In an attempt to save time, money, and embarrassment, many people decide to file for bankruptcy on their own, without the help of a bankruptcy attorney. Representing yourself, or working Pro Se, has become a popular trend in court. Over the last five years, Pro Se Chapter 7 bankruptcy filings have increased a whopping 208%. Although it might seem like a great way to take care of things, working through a complicated financial mess without the help of a lawyer can be a bad idea. Here are two reasons not to file for bankruptcy alone.
1: Lawyers Can Help You to Understand Your Debt
If you decide not to work with a lawyer, you might enter the bankruptcy arena without a realistic idea of what you will be able to accomplish. There is a tendency for people to think of bankruptcy as an answer to all of their problems, and a way to pay off every single outstanding balance they have.
Although all of your debts might seem the same, they often fall into different categories that may or may not be eligible for discharge. Among other things, debt stemming from student loans, taxes, court judgments, or alimony payments will not be wiped clean through a bankruptcy filing.
When people fail to understand the complex eligibility standards of bankruptcy, it can lead to some bad surprises down the road. In order to avoid ending up with intact debt after you have destroyed your credit with a bankruptcy filing, it is always best to work with a lawyer who can analyze your case.
An attorney will be able to look at your debt, and explain how a filing could benefit you. They can also help you to understand the timetables and legal proceedings that you are about to endure, so that you can make the best decision for you and your family.
2: Lawyers Can Help you to File for the Right Type of Bankruptcy
When it comes right down to it, bankruptcy is complicated. In addition to loads of paperwork and strict regulations, there are also several different types of bankruptcy to choose from. If you file for the wrong type, your case might be thrown out or you might end up losing valuable assets. Here are a few of the most common types of bankruptcy, and which kinds of cases they are right for.
- Chapter 7: Commonly referred to as "liquidation" bankruptcy, Chapter 7 proceedings generally involve selling your assets and using the proceeds to pay off creditors. If your Chapter 7 filing is successful, you might be able to have most of your non-secured debt discharged. These types of filings are best for people with large amounts credit card debt or past due medical bills.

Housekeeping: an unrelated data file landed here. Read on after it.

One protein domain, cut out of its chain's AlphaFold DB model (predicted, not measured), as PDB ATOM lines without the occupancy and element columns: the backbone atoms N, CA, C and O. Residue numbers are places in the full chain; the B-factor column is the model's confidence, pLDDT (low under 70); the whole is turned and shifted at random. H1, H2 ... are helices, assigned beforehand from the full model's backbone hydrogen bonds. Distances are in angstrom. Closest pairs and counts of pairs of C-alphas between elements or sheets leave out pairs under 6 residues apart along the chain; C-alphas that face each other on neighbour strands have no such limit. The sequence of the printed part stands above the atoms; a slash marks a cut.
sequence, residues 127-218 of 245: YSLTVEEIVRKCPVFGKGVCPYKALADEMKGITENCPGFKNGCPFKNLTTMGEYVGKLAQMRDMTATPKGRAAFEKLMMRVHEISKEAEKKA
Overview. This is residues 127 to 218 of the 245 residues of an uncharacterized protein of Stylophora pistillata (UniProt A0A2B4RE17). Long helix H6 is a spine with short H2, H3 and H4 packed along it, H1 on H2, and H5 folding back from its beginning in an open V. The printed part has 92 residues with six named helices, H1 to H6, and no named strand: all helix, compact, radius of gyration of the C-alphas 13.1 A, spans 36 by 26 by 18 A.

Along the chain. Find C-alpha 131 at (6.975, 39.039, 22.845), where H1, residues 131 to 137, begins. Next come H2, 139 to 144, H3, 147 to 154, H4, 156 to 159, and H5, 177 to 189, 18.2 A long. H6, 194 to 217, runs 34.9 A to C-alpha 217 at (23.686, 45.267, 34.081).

- Chapter 11: If you have a business that isn't doing well, you might owe money to your building landlord, your employees, or even your vendors. In order to keep your business afloat while you restructure your finances, you might want to consider filing Chapter 11 bankruptcy. This type of bankruptcy will allow you to discharge your debt while you continue to operate your business. Because you have to owe less than $2,490,925 in total claims to be eligible for this type of bankruptcy, Chapter 11 filings work best for smaller companies.
- Chapter 13: When people file for Chapter 13 bankruptcy, they work with the court to create a repayment plan that spans between three and five years. Chapter 13 bankruptcy filings are great for people who have traditionally been financially successful, but have experienced large financial blows. Because folks can use their future proceeds to pay off their structured repayment plan, it allows people the opportunity to make things right over time.
When you work with a lawyer, he or she will be able to recommend the right type of bankruptcy for your case, and file the appropriate paperwork. Not only will this save you loads of time and hassle, but it will also help you to achieve the best outcome possible.
Filing for bankruptcy with a trained professional at your side will keep your case from being dismissed, so that you can start healing financially as soon as possible.